This is a page from my new Milwaukee Dry-cut saw. It holds true for an abrasive saw.


I have the same dry cut Milwaukee 14" saw. I love it, no dust and nice clean cuts. I've had it for 4 or 5 years. The blades aren't cheap, but out last the abrasive type Xs 10 at least.

With any chop saw, clamp your material down, and don't force the blade !!

#22 Team_Green OFFLINE  

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Posted September 23, 2012 - 06:19 PM

My wife works for an eye doc. That happens way more than you would imagine. :(


sad thing is.. I saw stupid crap happen every day up till a few years back.. I am so glad i am not in the oilfield any more.. 8LB sledge hammer on a 16LB pin, The fella running the hammer not wearing glasses or anyone else standing there..

#23 UncleWillie ONLINE  

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Posted September 25, 2012 - 03:04 PM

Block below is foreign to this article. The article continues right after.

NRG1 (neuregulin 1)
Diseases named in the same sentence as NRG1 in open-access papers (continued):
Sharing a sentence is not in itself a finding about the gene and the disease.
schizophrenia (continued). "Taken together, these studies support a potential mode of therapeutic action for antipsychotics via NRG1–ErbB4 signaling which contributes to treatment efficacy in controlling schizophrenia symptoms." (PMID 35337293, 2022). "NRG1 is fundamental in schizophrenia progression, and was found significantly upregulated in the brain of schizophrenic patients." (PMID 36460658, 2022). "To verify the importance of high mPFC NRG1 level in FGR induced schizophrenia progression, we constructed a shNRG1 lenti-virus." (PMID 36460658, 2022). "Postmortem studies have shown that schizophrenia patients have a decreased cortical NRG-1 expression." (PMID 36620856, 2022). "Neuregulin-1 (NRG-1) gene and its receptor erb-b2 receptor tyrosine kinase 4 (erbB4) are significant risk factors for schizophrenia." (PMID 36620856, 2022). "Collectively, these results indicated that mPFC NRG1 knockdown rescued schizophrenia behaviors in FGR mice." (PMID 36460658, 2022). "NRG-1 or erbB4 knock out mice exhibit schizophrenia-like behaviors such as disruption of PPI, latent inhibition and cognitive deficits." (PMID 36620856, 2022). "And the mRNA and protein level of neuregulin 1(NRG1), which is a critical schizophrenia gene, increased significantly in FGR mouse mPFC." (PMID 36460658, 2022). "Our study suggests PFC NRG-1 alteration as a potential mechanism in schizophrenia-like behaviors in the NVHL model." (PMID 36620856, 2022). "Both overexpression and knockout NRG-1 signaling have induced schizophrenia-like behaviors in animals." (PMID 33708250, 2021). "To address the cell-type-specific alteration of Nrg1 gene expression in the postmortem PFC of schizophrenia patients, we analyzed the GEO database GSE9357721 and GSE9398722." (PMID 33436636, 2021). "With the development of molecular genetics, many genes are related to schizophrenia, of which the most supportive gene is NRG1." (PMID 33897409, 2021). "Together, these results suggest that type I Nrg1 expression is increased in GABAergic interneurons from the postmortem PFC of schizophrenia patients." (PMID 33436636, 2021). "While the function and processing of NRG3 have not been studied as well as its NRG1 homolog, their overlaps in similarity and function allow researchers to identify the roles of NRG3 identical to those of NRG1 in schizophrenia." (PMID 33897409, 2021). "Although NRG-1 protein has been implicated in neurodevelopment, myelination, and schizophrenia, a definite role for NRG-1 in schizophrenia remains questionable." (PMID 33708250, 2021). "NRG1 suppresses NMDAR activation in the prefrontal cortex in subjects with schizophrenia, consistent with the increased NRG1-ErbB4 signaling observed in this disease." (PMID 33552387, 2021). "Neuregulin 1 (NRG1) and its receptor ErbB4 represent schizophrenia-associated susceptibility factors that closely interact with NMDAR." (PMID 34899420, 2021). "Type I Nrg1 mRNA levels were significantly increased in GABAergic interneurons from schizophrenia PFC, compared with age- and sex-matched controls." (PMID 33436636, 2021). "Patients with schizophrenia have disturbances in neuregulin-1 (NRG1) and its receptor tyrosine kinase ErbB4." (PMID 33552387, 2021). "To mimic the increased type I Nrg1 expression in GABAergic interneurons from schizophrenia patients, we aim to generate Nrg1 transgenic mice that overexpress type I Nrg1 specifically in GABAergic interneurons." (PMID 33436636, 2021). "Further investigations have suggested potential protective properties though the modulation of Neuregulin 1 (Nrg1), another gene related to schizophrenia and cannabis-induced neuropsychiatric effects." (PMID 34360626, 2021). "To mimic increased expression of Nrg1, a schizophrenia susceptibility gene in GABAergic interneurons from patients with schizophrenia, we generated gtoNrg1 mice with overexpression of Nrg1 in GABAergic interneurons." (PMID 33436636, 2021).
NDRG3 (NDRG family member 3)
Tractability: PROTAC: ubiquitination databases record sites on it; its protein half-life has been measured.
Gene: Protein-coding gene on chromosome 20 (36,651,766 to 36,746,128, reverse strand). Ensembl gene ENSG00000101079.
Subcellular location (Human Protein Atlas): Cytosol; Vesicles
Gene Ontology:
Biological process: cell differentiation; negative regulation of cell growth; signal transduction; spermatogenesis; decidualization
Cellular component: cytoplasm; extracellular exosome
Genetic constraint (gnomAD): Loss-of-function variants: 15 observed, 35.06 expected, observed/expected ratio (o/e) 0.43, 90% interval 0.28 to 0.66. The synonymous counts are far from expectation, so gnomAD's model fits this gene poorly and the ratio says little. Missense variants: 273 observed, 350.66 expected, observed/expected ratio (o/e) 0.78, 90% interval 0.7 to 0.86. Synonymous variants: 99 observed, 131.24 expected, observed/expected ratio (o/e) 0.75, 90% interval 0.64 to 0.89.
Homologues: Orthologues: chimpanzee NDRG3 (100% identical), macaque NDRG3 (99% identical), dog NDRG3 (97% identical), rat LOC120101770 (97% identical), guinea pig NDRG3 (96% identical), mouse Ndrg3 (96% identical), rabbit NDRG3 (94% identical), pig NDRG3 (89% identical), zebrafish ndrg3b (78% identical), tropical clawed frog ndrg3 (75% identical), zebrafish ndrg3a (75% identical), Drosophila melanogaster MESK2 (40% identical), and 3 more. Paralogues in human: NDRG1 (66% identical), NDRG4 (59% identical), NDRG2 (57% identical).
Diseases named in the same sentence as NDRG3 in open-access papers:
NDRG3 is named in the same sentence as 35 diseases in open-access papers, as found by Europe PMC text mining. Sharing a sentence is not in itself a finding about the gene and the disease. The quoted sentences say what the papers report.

Keep anything you don't want cut out of the cutting area.

#24 jhn9840 ONLINE  

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Posted September 26, 2012 - 02:40 AM

Those dry cut saws are the greatest. A buddy of mine found one at an estate sale for a fraction of what it is worth. After using it you never want to touch an abrasive chop saw again. If you have a cheap chop saw like HF or similar double check to make sure everything you put in the vise is tight and secure. Don't need a piece of metal to go sailing across the shop.

jhn9840
John

Edited by jhn9840, September 26, 2012 - 02:46 AM.


#25 JDBrian OFFLINE  

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Posted September 27, 2012 - 10:57 AM

I plan on doing my cutting outside so the dust problem is not a big issue. I try to always wear a mask when grinding as well as ear and eye protection. The dry cut saws look like the way to go if you are doing a lot of cutting. It's hard to justify the investment for occasional use.

#26 darmahsd OFFLINE  

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Posted November 02, 2012 - 10:56 AM